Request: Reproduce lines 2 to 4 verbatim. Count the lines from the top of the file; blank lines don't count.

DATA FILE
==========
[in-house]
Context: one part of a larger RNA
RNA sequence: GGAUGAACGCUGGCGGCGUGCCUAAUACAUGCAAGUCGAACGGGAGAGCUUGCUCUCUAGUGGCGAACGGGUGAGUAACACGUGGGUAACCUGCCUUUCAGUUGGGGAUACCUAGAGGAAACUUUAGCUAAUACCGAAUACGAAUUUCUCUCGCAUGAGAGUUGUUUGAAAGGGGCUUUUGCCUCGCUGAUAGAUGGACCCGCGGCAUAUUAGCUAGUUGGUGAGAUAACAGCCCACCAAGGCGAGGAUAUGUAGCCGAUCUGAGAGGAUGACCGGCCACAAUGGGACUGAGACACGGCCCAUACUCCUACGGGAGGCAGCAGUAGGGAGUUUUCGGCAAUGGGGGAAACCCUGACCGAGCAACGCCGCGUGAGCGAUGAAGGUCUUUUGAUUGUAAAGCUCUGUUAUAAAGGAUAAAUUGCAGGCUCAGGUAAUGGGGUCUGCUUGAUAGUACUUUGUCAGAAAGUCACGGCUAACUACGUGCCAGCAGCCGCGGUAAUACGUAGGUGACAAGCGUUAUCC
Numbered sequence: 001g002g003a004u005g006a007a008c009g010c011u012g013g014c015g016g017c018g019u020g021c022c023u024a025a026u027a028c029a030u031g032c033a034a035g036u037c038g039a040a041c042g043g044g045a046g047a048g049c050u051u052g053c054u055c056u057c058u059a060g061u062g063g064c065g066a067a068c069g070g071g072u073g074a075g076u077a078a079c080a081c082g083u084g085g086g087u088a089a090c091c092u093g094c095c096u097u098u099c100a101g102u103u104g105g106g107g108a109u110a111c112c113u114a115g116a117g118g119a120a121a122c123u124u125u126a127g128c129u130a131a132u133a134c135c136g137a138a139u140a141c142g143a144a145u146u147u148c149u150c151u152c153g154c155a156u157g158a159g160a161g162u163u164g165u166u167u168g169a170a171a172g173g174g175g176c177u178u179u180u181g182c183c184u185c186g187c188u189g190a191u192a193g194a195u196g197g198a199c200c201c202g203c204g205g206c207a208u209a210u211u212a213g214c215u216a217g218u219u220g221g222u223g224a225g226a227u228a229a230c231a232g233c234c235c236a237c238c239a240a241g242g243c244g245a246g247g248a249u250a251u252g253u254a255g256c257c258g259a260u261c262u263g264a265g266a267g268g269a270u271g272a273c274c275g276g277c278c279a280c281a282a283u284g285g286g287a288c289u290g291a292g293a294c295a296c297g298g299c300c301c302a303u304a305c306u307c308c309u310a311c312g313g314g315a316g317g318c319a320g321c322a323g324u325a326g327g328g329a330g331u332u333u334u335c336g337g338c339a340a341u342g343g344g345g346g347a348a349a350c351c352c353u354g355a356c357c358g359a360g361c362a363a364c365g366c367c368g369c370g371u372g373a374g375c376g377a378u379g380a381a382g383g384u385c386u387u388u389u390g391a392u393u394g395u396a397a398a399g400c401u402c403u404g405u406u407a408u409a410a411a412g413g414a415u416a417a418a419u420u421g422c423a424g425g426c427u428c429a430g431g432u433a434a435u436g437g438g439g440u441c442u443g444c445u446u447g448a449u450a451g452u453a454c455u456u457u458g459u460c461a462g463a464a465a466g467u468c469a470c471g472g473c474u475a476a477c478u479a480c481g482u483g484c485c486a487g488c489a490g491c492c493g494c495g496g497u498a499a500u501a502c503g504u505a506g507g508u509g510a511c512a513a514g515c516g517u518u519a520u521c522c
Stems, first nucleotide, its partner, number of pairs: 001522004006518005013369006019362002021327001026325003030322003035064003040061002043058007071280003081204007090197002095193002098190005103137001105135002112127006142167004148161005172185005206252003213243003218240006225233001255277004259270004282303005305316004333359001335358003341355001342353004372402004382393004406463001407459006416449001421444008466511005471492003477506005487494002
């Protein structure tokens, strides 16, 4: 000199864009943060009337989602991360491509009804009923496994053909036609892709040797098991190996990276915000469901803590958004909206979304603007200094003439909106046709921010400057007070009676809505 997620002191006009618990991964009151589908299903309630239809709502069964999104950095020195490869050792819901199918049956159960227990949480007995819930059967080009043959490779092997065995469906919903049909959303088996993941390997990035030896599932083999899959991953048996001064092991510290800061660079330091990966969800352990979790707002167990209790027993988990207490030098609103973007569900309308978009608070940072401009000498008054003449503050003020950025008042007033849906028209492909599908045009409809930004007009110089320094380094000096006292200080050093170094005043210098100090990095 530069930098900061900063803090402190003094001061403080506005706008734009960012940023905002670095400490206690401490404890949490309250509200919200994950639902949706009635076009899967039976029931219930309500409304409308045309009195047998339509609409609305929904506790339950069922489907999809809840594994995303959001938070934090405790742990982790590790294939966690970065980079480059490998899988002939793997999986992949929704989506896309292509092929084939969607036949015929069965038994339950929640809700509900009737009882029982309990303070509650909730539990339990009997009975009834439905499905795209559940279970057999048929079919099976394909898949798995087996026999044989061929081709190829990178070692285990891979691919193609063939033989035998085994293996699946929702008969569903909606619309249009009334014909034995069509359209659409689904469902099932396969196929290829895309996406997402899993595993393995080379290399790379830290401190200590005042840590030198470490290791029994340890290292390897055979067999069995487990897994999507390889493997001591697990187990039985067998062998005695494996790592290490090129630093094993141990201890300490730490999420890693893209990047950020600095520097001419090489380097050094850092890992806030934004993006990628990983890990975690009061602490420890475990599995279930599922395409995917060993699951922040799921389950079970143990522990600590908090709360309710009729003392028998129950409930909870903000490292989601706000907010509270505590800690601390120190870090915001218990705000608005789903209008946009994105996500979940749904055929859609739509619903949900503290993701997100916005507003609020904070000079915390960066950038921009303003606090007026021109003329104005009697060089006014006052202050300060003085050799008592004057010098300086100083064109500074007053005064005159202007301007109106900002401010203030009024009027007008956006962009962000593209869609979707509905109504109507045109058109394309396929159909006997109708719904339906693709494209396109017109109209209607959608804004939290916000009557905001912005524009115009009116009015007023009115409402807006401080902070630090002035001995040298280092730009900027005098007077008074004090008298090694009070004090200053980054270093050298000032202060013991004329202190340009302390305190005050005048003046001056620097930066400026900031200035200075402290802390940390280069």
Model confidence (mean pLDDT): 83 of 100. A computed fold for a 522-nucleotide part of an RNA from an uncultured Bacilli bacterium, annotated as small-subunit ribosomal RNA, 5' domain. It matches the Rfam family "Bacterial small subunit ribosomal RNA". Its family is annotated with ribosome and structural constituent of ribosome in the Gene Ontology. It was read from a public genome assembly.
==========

Context: one part of a larger RNA
RNA sequence: GGAUGAACGCUGGCGGCGUGCCUAAUACAUGCAAGUCGAACGGGAGAGCUUGCUCUCUAGUGGCGAACGGGUGAGUAACACGUGGGUAACCUGCCUUUCAGUUGGGGAUACCUAGAGGAAACUUUAGCUAAUACCGAAUACGAAUUUCUCUCGCAUGAGAGUUGUUUGAAAGGGGCUUUUGCCUCGCUGAUAGAUGGACCCGCGGCAUAUUAGCUAGUUGGUGAGAUAACAGCCCACCAAGGCGAGGAUAUGUAGCCGAUCUGAGAGGAUGACCGGCCACAAUGGGACUGAGACACGGCCCAUACUCCUACGGGAGGCAGCAGUAGGGAGUUUUCGGCAAUGGGGGAAACCCUGACCGAGCAACGCCGCGUGAGCGAUGAAGGUCUUUUGAUUGUAAAGCUCUGUUAUAAAGGAUAAAUUGCAGGCUCAGGUAAUGGGGUCUGCUUGAUAGUACUUUGUCAGAAAGUCACGGCUAACUACGUGCCAGCAGCCGCGGUAAUACGUAGGUGACAAGCGUUAUCC
Numbered sequence: 001g002g003a004u005g006a007a008c009g010c011u012g013g014c015g016g017c018g019u020g021c022c023u024a025a026u027a028c029a030u031g032c033a034a035g036u037c038g039a040a041c042g043g044g045a046g047a048g049c050u051u052g053c054u055c056u057c058u059a060g061u062g063g064c065g066a067a068c069g070g071g072u073g074a075g076u077a078a079c080a081c082g083u084g085g086g087u088a089a090c091c092u093g094c095c096u097u098u099c100a101g102u103u104g105g106g107g108a109u110a111c112c113u114a115g116a117g118g119a120a121a122c123u124u125u126a127g128c129u130a131a132u133a134c135c136g137a138a139u140a141c142g143a144a145u146u147u148c149u150c151u152c153g154c155a156u157g158a159g160a161g162u163u164g165u166u167u168g169a170a171a172g173g174g175g176c177u178u179u180u181g182c183c184u185c186g187c188u189g190a191u192a193g194a195u196g197g198a199c200c201c202g203c204g205g206c207a208u209a210u211u212a213g214c215u216a217g218u219u220g221g222u223g224a225g226a227u228a229a230c231a232g233c234c235c236a237c238c239a240a241g242g243c244g245a246g247g248a249u250a251u252g253u254a255g256c257c258g259a260u261c262u263g264a265g266a267g268g269a270u271g272a273c274c275g276g277c278c279a280c281a282a283u284g285g286g287a288c289u290g291a292g293a294c295a296c297g298g299c300c301c302a303u304a305c306u307c308c309u310a311c312g313g314g315a316g317g318c319a320g321c322a323g324u325a326g327g328g329a330g331u332u333u334u335c336g337g338c339a340a341u342g343g344g345g346g347a348a349a350c351c352c353u354g355a356c357c358g359a360g361c362a363a364c365g366c367c368g369c370g371u372g373a374g375c376g377a378u379g380a381a382g383g384u385c386u387u388u389u390g391a392u393u394g395u396a397a398a399g400c401u402c403u404g405u406u407a408u409a410a411a412g413g414a415u416a417a418a419u420u421g422c423a424g425g426c427u428c429a430g431g432u433a434a435u436g437g438g439g440u441c442u443g444c445u446u447g448a449u450a451g452u453a454c455u456u457u458g459u460c461a462g463a464a465a466g467u468c469a470c471g472g473c474u475a476a477c478u479a480c481g482u483g484c485c486a487g488c489a490g491c492c493g494c495g496g497u498a499a500u501a502c503g504u505a506g507g508u509g510a511c512a513a514g515c516g517u518u519a520u521c522c